Patients need to work closely with their physician in order to properly manage their diabetes, suggest the results of a study published recently in the Journal of General Internal Medicine. A University of Michigan Health System study of 127 patient - doctor pairs found that diabetes management improves when patients and physicians agree on treatment goals and strategies. The study also found, however, that few people with diabetes agree with their doctor?s top 3 goals and strategies.
Patients, for example, are more likely than doctors to list avoiding insulin and getting off medications as priorities. Physicians, on the other hand, are more likely to list lowering blood pressure or cholesterol levels.
Results of the study showed that only 5% agreed on the top treatment goals and 10% agreed on all 3 treatment strategies. Almost 20% of the patient?doctor pairs did not agree on any of their top 3 treatment goals. The results were not all negative, however. Three of 5 patients agreed with their physicians on at least 1 treatment goal, and >50% agreed on 1 treatment strategy with their doctor. Additionally, 55% of the patients included their physician?s leading goal and strategy among their top 3.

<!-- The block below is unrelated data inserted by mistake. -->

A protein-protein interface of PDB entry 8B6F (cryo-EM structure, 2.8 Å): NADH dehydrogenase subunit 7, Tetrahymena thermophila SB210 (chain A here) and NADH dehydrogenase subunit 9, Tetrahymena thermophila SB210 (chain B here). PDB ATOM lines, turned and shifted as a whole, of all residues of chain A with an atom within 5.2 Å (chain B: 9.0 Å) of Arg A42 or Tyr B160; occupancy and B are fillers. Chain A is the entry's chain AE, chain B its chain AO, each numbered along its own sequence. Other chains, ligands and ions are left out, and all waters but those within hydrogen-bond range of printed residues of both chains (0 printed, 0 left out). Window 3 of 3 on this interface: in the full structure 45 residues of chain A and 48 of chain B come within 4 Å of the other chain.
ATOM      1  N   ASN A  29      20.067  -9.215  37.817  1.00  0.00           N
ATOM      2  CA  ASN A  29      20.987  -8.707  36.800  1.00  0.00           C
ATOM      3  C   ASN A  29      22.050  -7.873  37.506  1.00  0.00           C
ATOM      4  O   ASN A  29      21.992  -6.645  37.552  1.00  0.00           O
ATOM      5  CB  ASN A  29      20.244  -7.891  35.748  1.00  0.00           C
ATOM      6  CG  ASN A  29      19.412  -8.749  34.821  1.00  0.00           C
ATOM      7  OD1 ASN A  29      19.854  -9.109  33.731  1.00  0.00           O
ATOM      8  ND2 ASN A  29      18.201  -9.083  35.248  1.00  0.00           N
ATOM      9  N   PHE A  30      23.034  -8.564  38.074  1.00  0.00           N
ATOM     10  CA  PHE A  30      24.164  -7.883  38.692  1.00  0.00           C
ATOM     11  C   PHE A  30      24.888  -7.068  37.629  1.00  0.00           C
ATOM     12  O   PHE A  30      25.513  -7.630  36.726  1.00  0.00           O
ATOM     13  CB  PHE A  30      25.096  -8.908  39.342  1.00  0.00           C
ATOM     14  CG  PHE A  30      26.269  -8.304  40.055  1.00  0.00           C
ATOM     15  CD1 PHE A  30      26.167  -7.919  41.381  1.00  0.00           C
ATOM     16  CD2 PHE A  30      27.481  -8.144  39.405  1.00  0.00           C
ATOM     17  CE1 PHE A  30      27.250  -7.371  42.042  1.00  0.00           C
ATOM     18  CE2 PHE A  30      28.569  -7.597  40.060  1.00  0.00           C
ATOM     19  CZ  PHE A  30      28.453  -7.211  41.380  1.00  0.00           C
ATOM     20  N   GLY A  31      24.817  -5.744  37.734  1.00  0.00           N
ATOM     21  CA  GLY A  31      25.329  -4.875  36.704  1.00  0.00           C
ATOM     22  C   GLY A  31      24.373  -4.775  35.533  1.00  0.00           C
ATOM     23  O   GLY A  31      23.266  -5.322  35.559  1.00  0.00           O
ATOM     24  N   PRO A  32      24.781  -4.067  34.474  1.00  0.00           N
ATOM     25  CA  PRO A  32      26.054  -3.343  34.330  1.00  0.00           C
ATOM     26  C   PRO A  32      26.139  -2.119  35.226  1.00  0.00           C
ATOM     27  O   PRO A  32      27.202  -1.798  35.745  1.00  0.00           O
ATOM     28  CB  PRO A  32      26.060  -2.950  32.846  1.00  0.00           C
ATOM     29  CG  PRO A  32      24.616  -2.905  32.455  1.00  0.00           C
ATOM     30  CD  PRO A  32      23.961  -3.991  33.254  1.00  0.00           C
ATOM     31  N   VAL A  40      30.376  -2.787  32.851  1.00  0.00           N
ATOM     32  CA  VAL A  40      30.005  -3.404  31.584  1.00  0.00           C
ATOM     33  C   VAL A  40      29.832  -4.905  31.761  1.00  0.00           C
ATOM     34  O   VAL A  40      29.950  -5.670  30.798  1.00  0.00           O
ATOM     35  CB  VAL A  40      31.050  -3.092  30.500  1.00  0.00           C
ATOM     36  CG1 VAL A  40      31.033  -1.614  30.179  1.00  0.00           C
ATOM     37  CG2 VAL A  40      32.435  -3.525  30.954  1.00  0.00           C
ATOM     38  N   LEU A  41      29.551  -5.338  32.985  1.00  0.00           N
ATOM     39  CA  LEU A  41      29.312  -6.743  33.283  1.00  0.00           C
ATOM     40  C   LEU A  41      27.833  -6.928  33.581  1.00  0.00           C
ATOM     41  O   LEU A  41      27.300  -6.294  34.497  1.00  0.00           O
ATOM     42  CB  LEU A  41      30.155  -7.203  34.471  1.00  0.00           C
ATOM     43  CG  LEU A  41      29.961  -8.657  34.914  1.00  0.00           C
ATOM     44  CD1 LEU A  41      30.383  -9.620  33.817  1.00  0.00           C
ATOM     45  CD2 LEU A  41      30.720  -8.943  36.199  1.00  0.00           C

Although the annual HIV diagnosis rate between 2010 and 2014 decreased for black individuals by 16.2%, blacks remain disproportionately affected by HIV/AIDS.
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